Biosphere Grain Garden
Preserve diversity, multiply and develop
Under the motto ‘We are keepers of treasures’, the Biosphere Administration Office, together with several farmers, has taken on the task of preserving old cereal varieties in the Biosphere Grain Garden in the community of Saaldorf-Surheim. Old varieties, such as the Laufener Landweizen, are an important part of our cultural heritage, but their diversity has declined sharply over the last 100 years. In cooperation with the project “Conservation of Bavarian Agricultural Plant Genetic Resources” of the Bavarian State Institute for Agriculture, old alpine cereal varieties could be brought back to the region. High-quality biosphere products are created from some of them.
Video: The Biosphere Grain Garden
Biosphere Grain Garden
Preserving and developing diversity
In the fall of 2018 activities started in the Biosphere Grain Garden with the help of a local organic farmer. On approximately 4,500 square meters in the community of Saaldorf-Surheim the Berchtesgadener Vogel, the Steiners Roter Tiroler or the Alpine Begrannte are growing. In total, 12 winter and 4 summer cereal varieties as well as Bavarian corn and wild herbs were sown during the first year. The seeds for most of these old pre-alpine varieties of cereals had been stored in a gene database for a long time. Dr. Klaus Fleißner from the State Agricultural Institute was able to interpropagate the varieties with only a few grams of seed within the project “Conservation of Bavarian Agricultural Plant Genetic Resources”. This was done successfully so that between one and three kilograms of seed were already available for the first sowing in the biosphere cereal garden.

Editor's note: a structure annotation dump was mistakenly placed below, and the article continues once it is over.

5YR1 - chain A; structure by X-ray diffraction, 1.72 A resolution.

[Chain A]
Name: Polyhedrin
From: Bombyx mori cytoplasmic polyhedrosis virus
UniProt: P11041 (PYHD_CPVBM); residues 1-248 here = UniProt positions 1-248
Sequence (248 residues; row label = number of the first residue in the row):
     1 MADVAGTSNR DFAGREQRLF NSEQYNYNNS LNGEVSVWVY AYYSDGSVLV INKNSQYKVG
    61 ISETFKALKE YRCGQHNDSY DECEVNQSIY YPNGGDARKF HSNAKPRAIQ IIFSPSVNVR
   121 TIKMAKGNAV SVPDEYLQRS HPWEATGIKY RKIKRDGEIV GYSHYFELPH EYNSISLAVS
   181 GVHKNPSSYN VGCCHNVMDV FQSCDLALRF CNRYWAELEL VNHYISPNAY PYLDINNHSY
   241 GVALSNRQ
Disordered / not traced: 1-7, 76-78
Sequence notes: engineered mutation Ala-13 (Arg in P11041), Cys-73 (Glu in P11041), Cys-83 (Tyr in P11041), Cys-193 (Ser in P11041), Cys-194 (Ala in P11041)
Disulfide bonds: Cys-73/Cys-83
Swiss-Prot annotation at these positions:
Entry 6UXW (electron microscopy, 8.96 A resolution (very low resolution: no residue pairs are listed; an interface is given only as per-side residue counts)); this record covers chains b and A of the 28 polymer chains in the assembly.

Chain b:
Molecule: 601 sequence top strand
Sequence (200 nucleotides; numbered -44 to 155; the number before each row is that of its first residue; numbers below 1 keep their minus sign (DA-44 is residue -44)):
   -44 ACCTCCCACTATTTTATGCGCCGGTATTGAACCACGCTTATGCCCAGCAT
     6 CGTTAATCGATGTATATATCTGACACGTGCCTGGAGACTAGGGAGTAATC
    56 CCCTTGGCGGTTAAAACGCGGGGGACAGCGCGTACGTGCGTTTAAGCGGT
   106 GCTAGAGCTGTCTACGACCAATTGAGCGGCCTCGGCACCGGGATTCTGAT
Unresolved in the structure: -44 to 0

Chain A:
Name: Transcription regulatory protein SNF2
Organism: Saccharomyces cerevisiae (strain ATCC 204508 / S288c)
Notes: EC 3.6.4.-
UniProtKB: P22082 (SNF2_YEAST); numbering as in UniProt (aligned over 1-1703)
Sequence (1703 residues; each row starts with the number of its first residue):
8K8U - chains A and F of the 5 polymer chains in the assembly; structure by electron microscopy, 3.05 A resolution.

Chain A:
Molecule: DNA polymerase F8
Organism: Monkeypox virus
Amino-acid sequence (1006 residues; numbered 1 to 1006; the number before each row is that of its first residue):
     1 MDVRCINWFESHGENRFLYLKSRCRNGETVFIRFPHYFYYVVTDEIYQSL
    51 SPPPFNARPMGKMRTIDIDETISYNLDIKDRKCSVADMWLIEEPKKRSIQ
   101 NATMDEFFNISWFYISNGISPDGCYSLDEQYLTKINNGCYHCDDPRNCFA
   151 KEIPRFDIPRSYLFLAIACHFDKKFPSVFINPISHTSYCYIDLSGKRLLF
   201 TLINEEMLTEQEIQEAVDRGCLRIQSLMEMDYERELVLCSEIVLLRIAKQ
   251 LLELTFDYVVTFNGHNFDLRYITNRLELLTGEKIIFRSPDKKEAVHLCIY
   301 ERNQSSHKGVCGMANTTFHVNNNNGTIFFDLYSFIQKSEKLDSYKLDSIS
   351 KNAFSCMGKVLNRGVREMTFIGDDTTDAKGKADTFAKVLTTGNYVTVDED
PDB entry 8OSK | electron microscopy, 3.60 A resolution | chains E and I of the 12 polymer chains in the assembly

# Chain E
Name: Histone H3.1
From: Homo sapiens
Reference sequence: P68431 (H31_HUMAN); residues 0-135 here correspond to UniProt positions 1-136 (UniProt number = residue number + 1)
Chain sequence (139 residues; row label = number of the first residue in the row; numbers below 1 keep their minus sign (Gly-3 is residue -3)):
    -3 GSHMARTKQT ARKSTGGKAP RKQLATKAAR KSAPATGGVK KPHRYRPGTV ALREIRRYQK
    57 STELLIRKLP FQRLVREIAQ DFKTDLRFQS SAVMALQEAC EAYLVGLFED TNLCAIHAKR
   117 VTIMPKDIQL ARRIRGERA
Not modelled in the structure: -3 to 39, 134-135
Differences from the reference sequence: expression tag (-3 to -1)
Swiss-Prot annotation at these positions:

After the successful harvest, Berchtesgadener Vogel, Steiners Rote Tiroler and Emmer from Weihenstephan were selectively propagated in the second year and given to farms for further propagation in the third year of sowing. The aim is to create high-quality regional products from suitable varieties in cooperation with local companies, such as Bio Alpen Korn using Berchtesgadener Vogel or Berchtesgadener Land bread from Steiners Roter Tiroler spelt. As a result, old varieties such as the Binkel or a variety of rye and spelt from Niederreit near Teisendorf were cultivated in the Biosphere Grain Garden. The Biosphere Administration Office is pursuing the permanent establishment of the variety through regional value creation, albeit on a small scale.
Old varieties of cereal
An ecological and cultural value
Since the beginning of agriculture about 11,000 years ago, the diversity of edible plants for human nutrition has declined from about 7,000 to only about 150 species today. In addition to the original cereals Einkorn, Emmer and Spelt, the old varieties also include individual varieties, e.g. of wheat. These are called land varieties, which originated in a narrowly defined area. Preserving old varieties means contributing to the preservation of ecological and genetic diversity.
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